We all have talents. Things that seem to come naturally to us and that we excel at. Your horse is the same. And, in my experience, when we approach training our horses with the idea that we are helping them develop their talents, everyone is happier.
Unfortunately, it is common practice for many people to focus on weaknesses. Both in the human and in the horse! And so many riders create training programs and riding plans based on what their horse is not so talented at doing.
Doing something over and over again that you struggle with is not a recipe for happiness or success!
Identifying Your Horses Talents
All horses have specific things that they enjoy doing and are good at doing. The key to creating lasting success is to identify these areas and use them to strengthen the weaker areas. Next time you’re working with your horse, notice what he truly enjoys doing, or what he does with ease and flow.
Once you have identified your horse’s talents, you can then begin to use them to either introduce or ‘soften’ the things that he finds more difficult when it comes to training and working.
Create a Plan to Focus on the Positive
From here, I believe that it is your responsibility to get creative when creating a plan for your horse’s training or work. Ask yourself how you can use what your horse truly enjoys in order to help develop those weaker areas.
So, for example, if your horse really enjoys working over grids or ground poles, how can you use these tools to help encourage the areas he’s not so good at? Or if he is fantastic at establishing and maintaining a rhythm in the canter, how can you use this to help him do the same in other gaits?
By starting from the area of work or training that he enjoys, you set the tone for a better overall conversation throughout the ride.
And because you regularly return to the good stuff, especially when things feel heavy, challenging, or tough, your horse will become more willing to continue with the work.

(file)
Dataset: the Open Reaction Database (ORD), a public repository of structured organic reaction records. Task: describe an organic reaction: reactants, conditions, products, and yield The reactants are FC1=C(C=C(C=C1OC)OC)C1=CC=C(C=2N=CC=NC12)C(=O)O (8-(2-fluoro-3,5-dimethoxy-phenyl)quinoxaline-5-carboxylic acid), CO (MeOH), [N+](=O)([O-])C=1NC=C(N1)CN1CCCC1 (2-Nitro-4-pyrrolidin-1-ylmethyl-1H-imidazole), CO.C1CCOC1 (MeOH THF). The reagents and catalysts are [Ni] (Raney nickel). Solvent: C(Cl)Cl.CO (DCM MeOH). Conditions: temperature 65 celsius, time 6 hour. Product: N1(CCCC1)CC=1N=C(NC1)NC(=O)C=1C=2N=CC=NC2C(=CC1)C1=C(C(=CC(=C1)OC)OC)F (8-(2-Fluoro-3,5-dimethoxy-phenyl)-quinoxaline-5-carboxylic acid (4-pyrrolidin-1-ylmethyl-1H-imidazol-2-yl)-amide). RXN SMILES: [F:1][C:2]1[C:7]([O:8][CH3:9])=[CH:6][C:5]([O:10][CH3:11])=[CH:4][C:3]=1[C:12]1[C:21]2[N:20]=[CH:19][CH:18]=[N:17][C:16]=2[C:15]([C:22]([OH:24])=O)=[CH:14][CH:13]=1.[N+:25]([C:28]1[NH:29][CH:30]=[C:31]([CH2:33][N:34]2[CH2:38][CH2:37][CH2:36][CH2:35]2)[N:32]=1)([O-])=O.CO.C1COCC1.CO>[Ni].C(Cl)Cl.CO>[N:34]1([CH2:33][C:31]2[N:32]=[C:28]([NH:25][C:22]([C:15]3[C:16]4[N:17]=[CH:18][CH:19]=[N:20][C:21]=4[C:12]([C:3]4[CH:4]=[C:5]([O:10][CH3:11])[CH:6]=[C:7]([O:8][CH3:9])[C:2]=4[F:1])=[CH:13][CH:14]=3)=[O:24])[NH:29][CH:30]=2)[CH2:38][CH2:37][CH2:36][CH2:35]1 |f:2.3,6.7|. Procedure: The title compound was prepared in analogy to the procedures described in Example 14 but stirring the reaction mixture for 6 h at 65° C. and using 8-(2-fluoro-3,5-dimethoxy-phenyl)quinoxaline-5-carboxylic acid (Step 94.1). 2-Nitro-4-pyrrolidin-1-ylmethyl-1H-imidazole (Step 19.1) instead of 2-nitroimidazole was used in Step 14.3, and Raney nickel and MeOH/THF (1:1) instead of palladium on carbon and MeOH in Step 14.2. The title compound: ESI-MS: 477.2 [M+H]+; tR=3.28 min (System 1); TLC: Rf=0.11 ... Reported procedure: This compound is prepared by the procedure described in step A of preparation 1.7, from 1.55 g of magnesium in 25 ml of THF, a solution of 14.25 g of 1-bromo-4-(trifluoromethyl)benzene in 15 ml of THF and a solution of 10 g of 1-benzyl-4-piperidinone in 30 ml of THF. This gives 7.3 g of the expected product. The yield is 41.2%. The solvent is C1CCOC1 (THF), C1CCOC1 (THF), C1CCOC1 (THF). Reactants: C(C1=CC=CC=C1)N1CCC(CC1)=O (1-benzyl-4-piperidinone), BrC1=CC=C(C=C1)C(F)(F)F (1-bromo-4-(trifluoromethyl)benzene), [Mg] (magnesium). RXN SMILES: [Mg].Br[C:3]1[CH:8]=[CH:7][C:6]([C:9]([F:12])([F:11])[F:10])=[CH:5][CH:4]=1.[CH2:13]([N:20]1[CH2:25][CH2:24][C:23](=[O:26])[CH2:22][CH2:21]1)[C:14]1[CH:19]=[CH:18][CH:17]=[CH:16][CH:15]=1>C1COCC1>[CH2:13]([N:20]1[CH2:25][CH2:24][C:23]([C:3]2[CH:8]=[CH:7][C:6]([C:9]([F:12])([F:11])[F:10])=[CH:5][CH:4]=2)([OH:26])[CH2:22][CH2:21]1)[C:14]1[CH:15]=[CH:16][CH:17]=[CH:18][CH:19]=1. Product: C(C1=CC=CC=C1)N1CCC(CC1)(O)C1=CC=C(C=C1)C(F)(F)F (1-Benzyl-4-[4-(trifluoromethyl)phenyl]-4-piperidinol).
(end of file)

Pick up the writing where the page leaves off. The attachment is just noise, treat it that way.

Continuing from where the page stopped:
Sprinkle Like Confetti
It can be so tempting to only do the complex or challenging thing in each ride. To ‘push on through’ and improve it or create a breakthrough. And sometimes this is what may be needed in order for things to progress for you and your horse.
Yet, doing the ‘hard stuff’ all of the time will soon lead to a sour horse and a frustrated rider… A stalemate of sorts!
I personally believe in the ‘sprinkle like confetti’ approach… This simply means that if you were handed a map of each ride, after the ride, you would see the hard stuff inserted in small little amounts throughout the overall ride. The rest of the ride would be filled with ‘easy’ or ‘enjoyable’ stuff.
By bookending the more difficult work with exercises based on your horse’s talents, the whole ride becomes more enjoyable.
We Learn When We’re Having Fun
Finally, it is important to consider how you feel when doing the things you enjoy and are good at. There is relaxation, rhythm, ease, and flow that go with these things. And those good feelings are multiplied when someone takes notice of what you are doing and focuses positive attention on them.
This can often make us want to do more, even if challenges crop up every now and then. The ‘good stuff’ helps us commit to working through the more difficult things.
Riders and horses learn more and retain more when they are enjoying the work. As riders, and trainers for our horses, it is important to remember this. And commit to investing time, creativity, and enthusiasm into creating a riding plan that will inspire and delight your horse.
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